19 March 2006

Fulham 1, Chelsea 0

All right, I know most of you aren't football (soccer) fans, so I won't bang on about it at great length, but what a glorious welcome home to England. Fulham and Chelsea are longtime neighbourhood rivals, but for many years the rivalry has been largely one-sided. Fulham supporters lived for the day that we might finally triumph over Chelsea, whereas you got the idea that fans of multi-zillionaire-backed Chelsea, home to arguably the most spectacular (and certainly most expensive) collection of football players in the world today, thought of us as that cute but inconsequential club down at the poorer end of the Fulham Road.

We often played well against Chelsea, and seldom got thoroughly played off the pitch the way we did against, say, Liverpool (last week, 5-1) or Arsenal (week before last, 4-0). But the best we ever accomplished was a couple of draws, both of which were celebrated as though we'd won the Premiership and the Champions League in one go. I was beginning to think that I'd never see a Fulham victory over Chelsea, and with several of our best players out of commission, I certainly wasn't optimistic about this week's encounter. In fact as I walked to the ground into the teeth of a nagging northeasterly gale, I couldn't help thinking, "I had to get off the beach in Australia and hurry back to England for this?"

It was true; I had arranged my Oz trip so that I'd be back in time for the Chelsea match, but that was last year, at the beginning of the season, when everything looked hopeful or at least possible. Things have turned a lot grimmer since then, Fulham-wise, and I was fully expecting to see us get brutally hammered today, but hope also springs eternal, and there was even a bit of sunlight splashing about the pavement on my way to Craven Cottage, encouraging me to think, "Well, it could happen. We have to beat them one day, don't we?"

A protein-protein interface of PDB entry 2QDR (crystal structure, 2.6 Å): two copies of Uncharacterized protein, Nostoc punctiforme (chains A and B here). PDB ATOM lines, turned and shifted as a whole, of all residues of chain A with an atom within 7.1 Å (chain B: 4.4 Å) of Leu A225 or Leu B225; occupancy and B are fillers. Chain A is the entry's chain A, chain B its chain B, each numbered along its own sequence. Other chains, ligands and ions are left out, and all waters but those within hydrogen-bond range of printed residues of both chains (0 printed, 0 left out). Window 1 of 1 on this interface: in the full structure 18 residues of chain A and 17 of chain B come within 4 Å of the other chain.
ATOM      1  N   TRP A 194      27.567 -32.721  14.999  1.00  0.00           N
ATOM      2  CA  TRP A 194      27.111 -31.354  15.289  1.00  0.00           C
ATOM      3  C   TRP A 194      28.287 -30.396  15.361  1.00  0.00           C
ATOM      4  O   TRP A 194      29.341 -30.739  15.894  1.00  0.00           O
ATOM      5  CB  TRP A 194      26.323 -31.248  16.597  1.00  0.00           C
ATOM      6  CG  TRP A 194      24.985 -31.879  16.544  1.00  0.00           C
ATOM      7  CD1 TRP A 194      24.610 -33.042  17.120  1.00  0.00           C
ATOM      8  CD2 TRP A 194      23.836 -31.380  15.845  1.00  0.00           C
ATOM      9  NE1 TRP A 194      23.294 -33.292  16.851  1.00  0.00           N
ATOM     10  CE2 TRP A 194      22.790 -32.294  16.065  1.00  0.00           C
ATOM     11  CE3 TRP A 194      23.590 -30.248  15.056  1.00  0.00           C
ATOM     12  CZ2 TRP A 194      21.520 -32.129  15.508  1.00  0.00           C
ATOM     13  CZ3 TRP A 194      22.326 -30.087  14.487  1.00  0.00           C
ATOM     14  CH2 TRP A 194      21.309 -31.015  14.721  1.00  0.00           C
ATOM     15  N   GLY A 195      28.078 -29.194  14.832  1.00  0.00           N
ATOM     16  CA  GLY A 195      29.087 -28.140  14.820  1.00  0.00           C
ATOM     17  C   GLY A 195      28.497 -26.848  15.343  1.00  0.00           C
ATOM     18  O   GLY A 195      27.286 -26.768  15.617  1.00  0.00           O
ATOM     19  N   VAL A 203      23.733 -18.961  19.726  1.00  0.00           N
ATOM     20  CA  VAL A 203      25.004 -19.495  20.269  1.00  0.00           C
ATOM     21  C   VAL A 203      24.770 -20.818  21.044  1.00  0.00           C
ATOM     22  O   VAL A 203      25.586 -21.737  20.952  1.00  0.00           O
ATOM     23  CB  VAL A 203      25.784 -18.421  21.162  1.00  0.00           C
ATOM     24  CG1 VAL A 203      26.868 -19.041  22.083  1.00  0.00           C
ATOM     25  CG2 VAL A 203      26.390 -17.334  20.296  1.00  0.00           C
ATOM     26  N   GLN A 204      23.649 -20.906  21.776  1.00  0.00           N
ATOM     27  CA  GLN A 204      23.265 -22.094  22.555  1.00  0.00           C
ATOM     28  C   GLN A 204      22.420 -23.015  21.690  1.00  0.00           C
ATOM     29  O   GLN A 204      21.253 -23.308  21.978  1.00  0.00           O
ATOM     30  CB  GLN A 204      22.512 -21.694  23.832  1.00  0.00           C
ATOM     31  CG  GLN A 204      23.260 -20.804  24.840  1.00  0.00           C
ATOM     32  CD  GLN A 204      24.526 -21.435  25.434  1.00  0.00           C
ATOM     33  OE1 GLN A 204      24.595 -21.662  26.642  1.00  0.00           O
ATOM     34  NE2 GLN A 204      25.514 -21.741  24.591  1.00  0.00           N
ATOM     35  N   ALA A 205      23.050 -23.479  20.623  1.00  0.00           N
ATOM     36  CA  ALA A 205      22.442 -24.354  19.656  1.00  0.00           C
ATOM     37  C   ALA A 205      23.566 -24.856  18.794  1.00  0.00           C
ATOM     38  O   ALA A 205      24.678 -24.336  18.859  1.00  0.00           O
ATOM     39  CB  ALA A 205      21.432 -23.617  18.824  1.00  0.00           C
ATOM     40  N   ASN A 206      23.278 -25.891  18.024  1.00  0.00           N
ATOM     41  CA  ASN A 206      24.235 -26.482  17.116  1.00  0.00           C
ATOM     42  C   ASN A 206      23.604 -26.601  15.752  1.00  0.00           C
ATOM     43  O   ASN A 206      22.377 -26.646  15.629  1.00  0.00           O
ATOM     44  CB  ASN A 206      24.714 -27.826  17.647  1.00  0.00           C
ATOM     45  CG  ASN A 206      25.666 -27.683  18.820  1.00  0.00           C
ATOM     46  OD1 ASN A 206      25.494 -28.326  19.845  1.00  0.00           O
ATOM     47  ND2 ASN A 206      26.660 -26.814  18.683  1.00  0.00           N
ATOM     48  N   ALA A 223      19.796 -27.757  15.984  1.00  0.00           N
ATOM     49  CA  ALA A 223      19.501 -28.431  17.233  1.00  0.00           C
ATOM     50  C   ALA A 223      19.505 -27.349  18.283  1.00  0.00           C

And sure enough, today (well, yesterday, now) turned out to be that day. A lot of Fulham fans went mental, and some of the younger ones even staged a pitch invasion, something which hasn't been seen in England for a few years now, and got involved in skirmishes with some similarly benighted Chelsea lunkheads. As for me, I just stood there speechless, looking on in wonder at the unpredictable vagaries of football, and trying not to remember how I had fluffed my own moment of glory.

You see, somewhere in the second half, the ball came flying into the stands and landed right behind me. I fished it out, and while the players, the officials, and 22,286 fans (in the stadium; millions more were watching the telecast around the world), lifted it over my head to throw it back onto the field. Waiting for it was Chelsea's John Terry, one of the best defenders in the league and a sure starter for England's World Cup team. Determined to show what I was made of, I flung the ball with all my might, and barely managed to clear the barrier separating the stand from the pitch. John Terry, instead of catching my masterful throw-in, had to walk ten yards toward the stand and pick the ball off the pitch instead of catching it, as he seemed to have been expecting. I might have imagined it, but I thought I saw him giving me a look that said distinctly: "What a wuss."

On the other hand, the delay allowed the Fulham players to get back in position and prevented Chelsea from taking a quick throw-in, so maybe in my small, inept way, I even contributed to a momentous victory. That's about the only consolation I get for being exposed to a worldwide audience as someone who throws like a girl.

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